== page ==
Hamilton and many others, including me, strongly disagree. This kind of “skim over the perversity of deep-seated beliefs thinking” might have sufficed when the troubles were small, but, on many accounts, we are already or about to enter a new geological epoch, the Anthropocene. In this new epoch, distinct from the Holocene that enabled human development as we know it, human agency is overwhelming the processes that have been maintaining our Earth such that human evolution and settlements have been able follow a progressive pathway (however one defines progress). The theodictical assumption that one should hold course and not question the engine driving the boat fails in such discontinuous situations. While not using the language of theodicy, Thomas Kuhn’s paradigm theory of the evolution of science is based on the same model. Follow the same beliefs until the problems faced cannot be explained away or solved and then seek a new set of beliefs, discontinuous with the old. Modernity, as a sociological era, can be said to be just such a discontinuous event following the theocratic period of the late Middle Ages, as is the passage from the Holocene to the Anthropocene.
The ecomodernists hope to dispel fear about the consequences of this shift by adding “good” as in “The Good Anthropocene,” implying that the agency of human intervention, abetted by powerful, but benign, technology will keep things on an even enough keel to avoid serious interference or destruction of the kinds of modern life we lead. Hamilton puts a knife through the heart of this argument.
Throughout its geo-history the planet has never ‘bounced back’ from one epoch to the previous one. The Earth has now crossed a point of no return; its great cycles have changed, the chemical compositions of air and ocean have been altered in ways that cannot be undone. By the end of the century it will very likely be hotter than it has been for 15 million years. …In short, the Earth system is now operating in a different mode and nothing we can do now, even ending the burning of fossil fuels in short order, can get it to ‘bounce back’ to the Holocene. It will never look like the Holocene again, so arguments based on Holocene conditions are simply misleading. Whatever its validity at a local level, the ecomoderns’ ecosystem thinking has been superseded by Earth system thinking, and applying it to the Anthropocene is akin to making Newtonian arguments about a quantum world.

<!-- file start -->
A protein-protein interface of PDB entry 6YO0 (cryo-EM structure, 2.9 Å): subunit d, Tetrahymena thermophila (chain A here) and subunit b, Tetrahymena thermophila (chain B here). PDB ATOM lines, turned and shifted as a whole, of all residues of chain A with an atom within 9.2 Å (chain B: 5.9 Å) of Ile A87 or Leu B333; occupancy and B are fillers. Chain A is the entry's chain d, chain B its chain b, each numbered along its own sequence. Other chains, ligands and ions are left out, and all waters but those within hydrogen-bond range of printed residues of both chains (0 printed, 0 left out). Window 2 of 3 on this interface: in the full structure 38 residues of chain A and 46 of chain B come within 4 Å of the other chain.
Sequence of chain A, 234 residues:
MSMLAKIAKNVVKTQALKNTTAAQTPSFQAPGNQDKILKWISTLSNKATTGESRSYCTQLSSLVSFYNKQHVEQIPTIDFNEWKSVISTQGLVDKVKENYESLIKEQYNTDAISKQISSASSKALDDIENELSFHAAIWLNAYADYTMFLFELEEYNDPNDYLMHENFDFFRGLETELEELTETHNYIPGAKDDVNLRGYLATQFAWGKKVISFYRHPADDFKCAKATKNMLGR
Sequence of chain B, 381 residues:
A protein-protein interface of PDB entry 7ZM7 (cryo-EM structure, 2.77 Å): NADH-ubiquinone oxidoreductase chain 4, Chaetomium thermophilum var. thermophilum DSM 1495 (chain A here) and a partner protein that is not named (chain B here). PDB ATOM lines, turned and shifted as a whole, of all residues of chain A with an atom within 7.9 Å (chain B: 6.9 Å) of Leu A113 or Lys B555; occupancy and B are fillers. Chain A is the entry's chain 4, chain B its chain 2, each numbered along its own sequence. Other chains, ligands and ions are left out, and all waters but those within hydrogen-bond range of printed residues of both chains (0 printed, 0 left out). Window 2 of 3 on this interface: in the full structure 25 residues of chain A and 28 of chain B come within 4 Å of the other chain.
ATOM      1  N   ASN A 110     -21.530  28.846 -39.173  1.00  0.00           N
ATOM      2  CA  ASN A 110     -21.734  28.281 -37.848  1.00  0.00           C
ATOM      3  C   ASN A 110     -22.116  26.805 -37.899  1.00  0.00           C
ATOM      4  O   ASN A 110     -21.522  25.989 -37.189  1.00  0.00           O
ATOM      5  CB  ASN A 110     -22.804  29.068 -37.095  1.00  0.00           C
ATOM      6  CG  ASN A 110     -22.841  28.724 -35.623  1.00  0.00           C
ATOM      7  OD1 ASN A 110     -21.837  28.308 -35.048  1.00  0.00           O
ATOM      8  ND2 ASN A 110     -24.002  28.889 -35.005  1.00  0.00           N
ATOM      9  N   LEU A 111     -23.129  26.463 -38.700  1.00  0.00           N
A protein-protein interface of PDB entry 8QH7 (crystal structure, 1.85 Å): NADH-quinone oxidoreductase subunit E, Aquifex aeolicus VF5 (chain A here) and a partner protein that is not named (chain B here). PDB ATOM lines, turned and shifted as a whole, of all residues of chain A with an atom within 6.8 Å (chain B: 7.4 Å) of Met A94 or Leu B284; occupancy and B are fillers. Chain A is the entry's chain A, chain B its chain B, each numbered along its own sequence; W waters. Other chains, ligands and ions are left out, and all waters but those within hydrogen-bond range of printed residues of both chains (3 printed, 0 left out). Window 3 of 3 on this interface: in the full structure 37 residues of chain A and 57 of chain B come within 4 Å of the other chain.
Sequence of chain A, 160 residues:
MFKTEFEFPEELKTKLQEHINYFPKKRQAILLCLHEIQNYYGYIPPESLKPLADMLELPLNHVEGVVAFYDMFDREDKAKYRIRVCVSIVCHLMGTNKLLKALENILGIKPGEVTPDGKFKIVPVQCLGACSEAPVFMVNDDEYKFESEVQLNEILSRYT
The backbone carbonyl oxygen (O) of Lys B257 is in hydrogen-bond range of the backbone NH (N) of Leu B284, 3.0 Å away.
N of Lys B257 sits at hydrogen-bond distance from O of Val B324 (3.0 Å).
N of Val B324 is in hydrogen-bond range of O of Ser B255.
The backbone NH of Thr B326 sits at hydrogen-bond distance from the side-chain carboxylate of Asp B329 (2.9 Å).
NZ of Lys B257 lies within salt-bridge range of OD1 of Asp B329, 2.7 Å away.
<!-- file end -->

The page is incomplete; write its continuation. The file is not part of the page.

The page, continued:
Bruno Latour, another lecturer at the conference (also by a dissenter), [argues](http://entitleblog.org/2015/06/27/fifty-shades-of-green-bruno-latour-on-the-ecomodernist-manifesto/) that
The ecomodernist manifesto is written entirely as if humans were still alone on stage, the only being who out of its own free will is in charge of apportioning space, land, money and value to the old Mother Nature. (The notion of “decoupling” would be loved by psycho-analysts, I am sure). But this is, as Clive Hamilton said yesterday, cruelly but accurately I think, a complete anachronism. Not content with the utopianism of modernity — rewilding, decoupling, growing, smoking healthily without smoke — the ecomodernists are also uchronists, as if they were living a time where they alone were in command.